Did you know that there are many types of water wheels and ways in which the mill can convert natural power (falling water) into mechanical energy?

Mills have used different types of processes over time to convert flowing water into mechanical energy. The undershot wheel was the earliest and simplest, but least efficient form. The undershot wheel sat directly in the current of the water, and the water passing underneath the wheel turned it in a clockwise rotation. In this type, the wheel (and power it generated) were entirely at the mercy of the flowing water.

Slightly more efficient was the breastshot wheel. The breastshot wheel utilized both kinetic energy (movement of the wheel) and potential energy (height of the water drop and weight of the falling water). The breastshot wheel required a small dam and flu to direct the fall of water, striking the wheel around its mid-point, and the wheel rotated in a clockwise fashion.

The overshot wheel was more efficient still, although it required more of an investment in infrastructure. Overshot wheels required a greater head (or height) of water, with a higher dam and millpond, with an elevated flume, penstock or headrace to deliver water to the wheel, releasing the water over the wheel past its mid-point axel. The power generated was entirely through the drop of water and gravity, rotating the wheel counter-clockwise. The development of the flume and headrace system associated with overshot wheels represented a leap in technology, and transferred more control to the miller.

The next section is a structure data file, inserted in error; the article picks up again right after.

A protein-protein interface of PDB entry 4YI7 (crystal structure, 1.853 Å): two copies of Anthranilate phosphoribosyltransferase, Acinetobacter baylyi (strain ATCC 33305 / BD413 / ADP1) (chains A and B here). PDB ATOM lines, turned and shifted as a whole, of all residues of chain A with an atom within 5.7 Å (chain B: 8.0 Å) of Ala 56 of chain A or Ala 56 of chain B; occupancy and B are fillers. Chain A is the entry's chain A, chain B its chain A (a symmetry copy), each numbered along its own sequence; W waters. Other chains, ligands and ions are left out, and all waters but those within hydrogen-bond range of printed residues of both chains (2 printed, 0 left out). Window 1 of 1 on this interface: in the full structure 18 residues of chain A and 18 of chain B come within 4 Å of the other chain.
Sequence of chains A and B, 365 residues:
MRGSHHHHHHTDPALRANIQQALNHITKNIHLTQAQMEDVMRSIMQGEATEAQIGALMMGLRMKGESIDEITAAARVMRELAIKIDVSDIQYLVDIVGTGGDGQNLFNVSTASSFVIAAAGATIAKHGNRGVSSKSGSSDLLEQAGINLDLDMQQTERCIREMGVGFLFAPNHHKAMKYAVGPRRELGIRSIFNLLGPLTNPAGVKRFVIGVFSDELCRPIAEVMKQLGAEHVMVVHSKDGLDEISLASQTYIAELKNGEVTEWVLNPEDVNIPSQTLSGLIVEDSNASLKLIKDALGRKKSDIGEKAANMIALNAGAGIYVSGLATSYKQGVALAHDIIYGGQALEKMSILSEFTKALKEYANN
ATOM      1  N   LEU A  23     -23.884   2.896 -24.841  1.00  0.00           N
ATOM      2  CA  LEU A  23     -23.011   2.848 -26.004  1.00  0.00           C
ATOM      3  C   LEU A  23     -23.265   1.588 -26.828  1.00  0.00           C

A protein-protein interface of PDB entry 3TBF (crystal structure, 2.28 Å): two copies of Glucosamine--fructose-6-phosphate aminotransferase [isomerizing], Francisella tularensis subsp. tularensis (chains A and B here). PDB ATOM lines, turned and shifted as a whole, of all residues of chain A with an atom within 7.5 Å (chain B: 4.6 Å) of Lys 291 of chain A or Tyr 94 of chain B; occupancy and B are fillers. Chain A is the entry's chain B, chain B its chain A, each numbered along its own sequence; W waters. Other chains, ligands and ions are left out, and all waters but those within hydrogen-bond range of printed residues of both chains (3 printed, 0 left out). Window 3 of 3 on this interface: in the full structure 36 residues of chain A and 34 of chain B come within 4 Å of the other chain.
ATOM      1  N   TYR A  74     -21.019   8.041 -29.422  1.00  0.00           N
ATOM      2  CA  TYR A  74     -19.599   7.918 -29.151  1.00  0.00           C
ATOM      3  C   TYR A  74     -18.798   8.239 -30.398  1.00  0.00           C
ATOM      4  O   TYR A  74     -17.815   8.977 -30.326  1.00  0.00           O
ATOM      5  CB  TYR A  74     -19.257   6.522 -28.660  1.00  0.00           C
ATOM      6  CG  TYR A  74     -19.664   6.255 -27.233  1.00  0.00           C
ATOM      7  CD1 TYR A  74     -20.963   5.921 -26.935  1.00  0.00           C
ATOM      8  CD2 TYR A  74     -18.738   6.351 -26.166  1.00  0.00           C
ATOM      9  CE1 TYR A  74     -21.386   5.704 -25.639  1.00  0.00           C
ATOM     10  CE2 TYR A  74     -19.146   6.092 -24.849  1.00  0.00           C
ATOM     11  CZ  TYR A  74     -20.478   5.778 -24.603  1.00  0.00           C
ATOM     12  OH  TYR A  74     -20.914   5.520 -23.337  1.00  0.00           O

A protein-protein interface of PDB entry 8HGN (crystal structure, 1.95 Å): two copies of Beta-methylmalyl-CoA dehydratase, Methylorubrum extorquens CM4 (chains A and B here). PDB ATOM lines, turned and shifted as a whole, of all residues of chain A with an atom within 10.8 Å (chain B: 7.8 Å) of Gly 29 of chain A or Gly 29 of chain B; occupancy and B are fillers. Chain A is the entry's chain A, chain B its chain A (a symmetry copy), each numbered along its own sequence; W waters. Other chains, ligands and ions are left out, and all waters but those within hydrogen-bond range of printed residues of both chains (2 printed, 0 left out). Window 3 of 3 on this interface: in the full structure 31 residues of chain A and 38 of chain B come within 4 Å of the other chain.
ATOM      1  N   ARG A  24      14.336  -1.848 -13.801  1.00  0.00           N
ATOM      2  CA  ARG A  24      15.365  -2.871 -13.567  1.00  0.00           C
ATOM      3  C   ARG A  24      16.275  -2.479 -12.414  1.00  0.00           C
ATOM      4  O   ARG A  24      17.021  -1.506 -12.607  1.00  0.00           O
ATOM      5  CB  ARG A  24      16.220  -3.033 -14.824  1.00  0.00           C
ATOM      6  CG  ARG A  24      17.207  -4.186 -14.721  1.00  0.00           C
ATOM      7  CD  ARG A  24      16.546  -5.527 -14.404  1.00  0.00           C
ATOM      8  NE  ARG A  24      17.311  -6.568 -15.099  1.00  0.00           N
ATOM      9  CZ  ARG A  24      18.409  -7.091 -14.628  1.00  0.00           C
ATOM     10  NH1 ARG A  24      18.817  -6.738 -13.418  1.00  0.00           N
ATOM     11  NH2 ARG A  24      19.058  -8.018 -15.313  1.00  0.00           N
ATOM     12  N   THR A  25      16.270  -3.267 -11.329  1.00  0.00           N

Other common types of water wheels in mills included the Poncelet wheel and, as technological knowhow evolved, the turbine. All were developed with the desire to create more efficient and powerful ways of converting natural water power into mechanical energy.

Learn more about the Mills of Mississauga in our feature video “Flow and Fall: The Lost Mills of Mississauga” in which Historian Matthew Wilkinson reflects on the history and fate of the milling industries that were the building blocks of Mississauga’s early hamlets and villages, but are missing from our landscape today.